The Israeli Prime Minister is due to arrive in Australia on Wednesday 22nd at the invitation of Foreign Minister Julie Bishop. Despite the strong support that the Australian government has given the current Israeli government, there is growing concern and condemnation of Israel’s actions under Netanyahu.
The Australian Jewish Democratic Society (AJDS) endorsed and spoke at a protest, ‘Melbourne says no to Netanyahu,’ organised by a Coalition Against Israeli Apartheid and held in Melbourne on Sunday February 19th. The AJDS is particularly concerned with the rising shift in right wing, anti-democratic policies, and recurrent human rights violations committed by Israel under Netanyahu’s leadership.
Most recently, there has been a record-breaking increase in the demolition of Palestinian and Bedouin houses and villages, as well as the passing of the Expropriation Bill which retroactively claimed some 4,000 Palestinian houses and permitted increased settlement building, despite international condemnation of the settlements as a clear barrier to peace.
Netanyahu has declared that there will be no Palestinian State and refused to engage in negotiations for peace, while enacting policies that further dispossess Palestinians of their land and basic freedoms.
Dr Jordy Silverstein, AJDS executive member, says:
“The Israel that Netanyahu has furthered is not one that represents Jewish or democratic values: it moves Palestinians and Israelis further away from achieving justice and peace. As a result, increasing numbers of Jewish people worldwide are standing up in opposition to the policies and practices of Netanyahu and his governmental coalition.”
In one example, a petition titled ‘Jewish Australians say no to Netanyahu’, initiated by a diverse group of Australian Jews, has been signed by over 600 Australian Jews and their supporters, with many commenting on their disappointment, as Jews, in the actions of the State of Israel under Netanyahu. The petition draws attention to increased demolitions, the two wars in Gaza, the corruption charges that Netanyahu is currently under criminal investigation for, and Netanyahu’s blind support for President Trump despite the climate of antisemitism that he is invoking.
Since we are proudly hosting acclaimed Gazan chef, Laila el-Haddad, for her Australian tour in April 2017, it is timely to consider Palestinian food traditions and their plight since the Nakba. This is of course the catastrophe of 1948, brought on primarily by Zionist colonisation of Palestine. With continuing military occupation, ensuing separation and atomisation of communities, and the difficulties experienced by Palestinians in every aspect of their lives, whether in the Occupied Palestinian Territories, Gaza, or within Israel, cooking and eating Palestinian foods have remained essential to maintaining the collective and individual identities of Palestinians worldwide.
Yet around the world the origin of such cuisine is often blurred: Palestinian food is just called Middle Eastern, or is even labelled ‘Israeli’ on popular cooking shows and magazines, reflecting the cultural appropriation that has come with colonialism – such was the case of maftoul (‘Israeli couscous’). Hummus and falafel too are touted by many as iconic Israeli foods, and are used to promote tourism to Israel. As Middle Eastern food continues to rise in popularity around the world, the ways we talk about this food can misinform newcomers to the cuisine as to the Palestinian origins of many Middle Eastern dishes. And while Israeli chefs serve and promote the region’s cuisine in the world’s capitals, Palestinian history and current reality continue to be misrepresented.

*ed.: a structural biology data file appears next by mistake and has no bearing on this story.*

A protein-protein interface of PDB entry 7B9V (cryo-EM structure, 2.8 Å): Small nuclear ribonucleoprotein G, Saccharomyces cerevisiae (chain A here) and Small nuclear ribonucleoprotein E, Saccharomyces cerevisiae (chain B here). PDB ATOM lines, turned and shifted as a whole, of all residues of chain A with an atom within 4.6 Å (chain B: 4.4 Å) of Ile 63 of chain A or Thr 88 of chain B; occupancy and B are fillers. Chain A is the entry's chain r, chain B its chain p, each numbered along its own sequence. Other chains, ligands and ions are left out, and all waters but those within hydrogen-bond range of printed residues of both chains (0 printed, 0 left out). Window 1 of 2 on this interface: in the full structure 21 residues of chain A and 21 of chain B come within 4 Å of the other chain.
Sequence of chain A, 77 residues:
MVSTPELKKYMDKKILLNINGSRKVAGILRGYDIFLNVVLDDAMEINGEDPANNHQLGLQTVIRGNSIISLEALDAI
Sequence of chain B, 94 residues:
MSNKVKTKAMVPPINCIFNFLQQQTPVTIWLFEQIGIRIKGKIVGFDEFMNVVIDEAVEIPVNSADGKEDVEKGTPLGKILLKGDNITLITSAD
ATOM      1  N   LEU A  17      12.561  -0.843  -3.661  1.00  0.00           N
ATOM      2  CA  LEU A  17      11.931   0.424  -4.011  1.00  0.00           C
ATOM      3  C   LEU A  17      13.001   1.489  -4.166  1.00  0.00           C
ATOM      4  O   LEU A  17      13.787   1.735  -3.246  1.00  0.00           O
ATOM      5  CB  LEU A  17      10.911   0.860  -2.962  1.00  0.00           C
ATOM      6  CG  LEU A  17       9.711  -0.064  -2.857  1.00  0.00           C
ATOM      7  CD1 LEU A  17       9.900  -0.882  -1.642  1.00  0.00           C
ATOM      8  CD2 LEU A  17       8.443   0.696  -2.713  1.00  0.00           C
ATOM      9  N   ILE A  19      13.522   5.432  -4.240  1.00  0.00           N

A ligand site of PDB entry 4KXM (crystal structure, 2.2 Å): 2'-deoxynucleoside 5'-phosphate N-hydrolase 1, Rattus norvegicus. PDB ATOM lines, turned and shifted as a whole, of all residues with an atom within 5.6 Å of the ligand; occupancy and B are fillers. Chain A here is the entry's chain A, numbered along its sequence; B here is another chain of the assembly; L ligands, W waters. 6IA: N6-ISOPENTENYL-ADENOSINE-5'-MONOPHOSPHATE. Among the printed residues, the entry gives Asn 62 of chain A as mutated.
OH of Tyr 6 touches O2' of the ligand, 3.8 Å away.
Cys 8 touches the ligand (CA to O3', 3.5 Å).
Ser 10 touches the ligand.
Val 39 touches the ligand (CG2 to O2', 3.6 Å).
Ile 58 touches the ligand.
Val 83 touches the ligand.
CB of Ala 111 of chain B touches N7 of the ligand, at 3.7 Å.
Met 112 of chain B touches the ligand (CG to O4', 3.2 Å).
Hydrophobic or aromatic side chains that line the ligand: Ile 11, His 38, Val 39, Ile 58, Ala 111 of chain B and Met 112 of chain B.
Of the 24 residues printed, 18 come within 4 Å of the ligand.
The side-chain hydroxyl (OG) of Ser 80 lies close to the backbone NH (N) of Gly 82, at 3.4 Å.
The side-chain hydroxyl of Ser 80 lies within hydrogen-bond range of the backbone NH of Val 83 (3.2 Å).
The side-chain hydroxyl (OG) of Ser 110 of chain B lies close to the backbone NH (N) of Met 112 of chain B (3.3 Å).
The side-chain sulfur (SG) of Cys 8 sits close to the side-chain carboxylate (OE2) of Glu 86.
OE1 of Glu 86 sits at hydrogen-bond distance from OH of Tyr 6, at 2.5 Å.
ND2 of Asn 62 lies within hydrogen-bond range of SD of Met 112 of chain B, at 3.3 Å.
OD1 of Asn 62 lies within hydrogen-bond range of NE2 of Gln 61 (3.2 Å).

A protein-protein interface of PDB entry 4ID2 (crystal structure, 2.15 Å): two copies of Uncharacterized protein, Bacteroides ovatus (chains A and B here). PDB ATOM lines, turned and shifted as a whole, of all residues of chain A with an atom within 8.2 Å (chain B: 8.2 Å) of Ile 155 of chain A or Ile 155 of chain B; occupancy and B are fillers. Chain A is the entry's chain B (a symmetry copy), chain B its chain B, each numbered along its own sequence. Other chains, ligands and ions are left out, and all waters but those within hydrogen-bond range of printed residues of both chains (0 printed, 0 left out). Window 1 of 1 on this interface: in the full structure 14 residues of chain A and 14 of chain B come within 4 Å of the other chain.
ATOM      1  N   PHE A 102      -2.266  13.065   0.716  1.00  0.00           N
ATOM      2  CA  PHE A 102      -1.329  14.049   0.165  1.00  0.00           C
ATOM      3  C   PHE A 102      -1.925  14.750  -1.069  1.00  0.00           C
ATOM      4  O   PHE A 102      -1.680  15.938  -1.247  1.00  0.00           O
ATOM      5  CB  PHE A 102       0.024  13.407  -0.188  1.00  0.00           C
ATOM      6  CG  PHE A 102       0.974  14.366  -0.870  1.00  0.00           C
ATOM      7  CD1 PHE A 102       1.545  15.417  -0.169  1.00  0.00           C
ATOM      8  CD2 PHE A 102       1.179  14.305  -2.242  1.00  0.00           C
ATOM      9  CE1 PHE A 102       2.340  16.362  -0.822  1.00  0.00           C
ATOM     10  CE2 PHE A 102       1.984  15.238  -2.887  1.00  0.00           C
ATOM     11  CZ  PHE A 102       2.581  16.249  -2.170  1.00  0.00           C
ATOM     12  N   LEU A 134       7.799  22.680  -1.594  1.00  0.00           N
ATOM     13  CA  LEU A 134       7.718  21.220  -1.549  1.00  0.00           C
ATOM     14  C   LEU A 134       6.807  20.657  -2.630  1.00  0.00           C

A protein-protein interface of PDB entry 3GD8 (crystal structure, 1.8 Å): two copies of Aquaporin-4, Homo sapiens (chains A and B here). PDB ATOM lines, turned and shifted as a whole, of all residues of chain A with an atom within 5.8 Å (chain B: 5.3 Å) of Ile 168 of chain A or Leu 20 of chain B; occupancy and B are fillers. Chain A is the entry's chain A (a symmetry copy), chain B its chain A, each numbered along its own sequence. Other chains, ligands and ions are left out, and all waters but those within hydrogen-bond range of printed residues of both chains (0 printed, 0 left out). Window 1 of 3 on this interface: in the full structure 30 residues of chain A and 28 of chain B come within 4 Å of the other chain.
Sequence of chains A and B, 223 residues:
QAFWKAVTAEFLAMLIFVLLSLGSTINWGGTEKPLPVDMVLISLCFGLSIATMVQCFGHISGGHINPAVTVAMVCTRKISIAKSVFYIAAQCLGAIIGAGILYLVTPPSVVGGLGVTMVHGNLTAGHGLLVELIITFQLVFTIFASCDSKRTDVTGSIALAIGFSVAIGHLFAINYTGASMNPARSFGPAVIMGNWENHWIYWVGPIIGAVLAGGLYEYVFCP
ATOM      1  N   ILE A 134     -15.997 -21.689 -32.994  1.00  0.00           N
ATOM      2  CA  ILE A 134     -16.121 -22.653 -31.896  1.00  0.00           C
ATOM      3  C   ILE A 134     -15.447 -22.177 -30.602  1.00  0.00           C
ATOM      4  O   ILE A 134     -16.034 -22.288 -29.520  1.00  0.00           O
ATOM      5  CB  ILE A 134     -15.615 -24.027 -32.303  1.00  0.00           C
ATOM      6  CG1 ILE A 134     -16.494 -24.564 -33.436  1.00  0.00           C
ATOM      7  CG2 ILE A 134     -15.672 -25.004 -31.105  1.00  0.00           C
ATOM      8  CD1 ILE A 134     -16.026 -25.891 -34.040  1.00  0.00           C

Whether called Palestinian, Arab, Middle Eastern or Israeli food, this varied cuisine is undoubtedly rising in popularity not only around the world, but also in Jewish Israel. And yet, “most Israelis continue to see Palestinian cuisine as simple street food”, says Osama Dalal, a chef from Acre (quoted in In Israel, a New Passion for Palestinian Cuisine). When he opened his modern Palestinian restaurant in his home town, he found that most patrons were Jewish Israelis hailing from Tel Aviv. It is difficult for Palestinian chefs to find commercial success while asserting their politics and speaking out about the conditions that underlie life for Palestinians in Israel and the Occupied Territories, and so, many, like Dalal, choose to avoid mixing food and politics.
This is not so for Palestinian chefs such as Laila el-Haddad, Joudie Kalla and Dima al Sharif, as well as countless others, who have chosen to unequivocally combine food and politics, reaffirming the origins of Palestinian cuisine and using their commercial popularity to raise awareness as to the history and ongoing human rights abuses that take place every day under Israeli occupation. They are supported by other international food celebrities, such as Anthony Bourdain, whose visit to Palestine in Parts Unknown revealed what a fearless visit to Palestine can yield (read Maysoon Zayid’s account of Watching Anthony Bourdain in Palestine).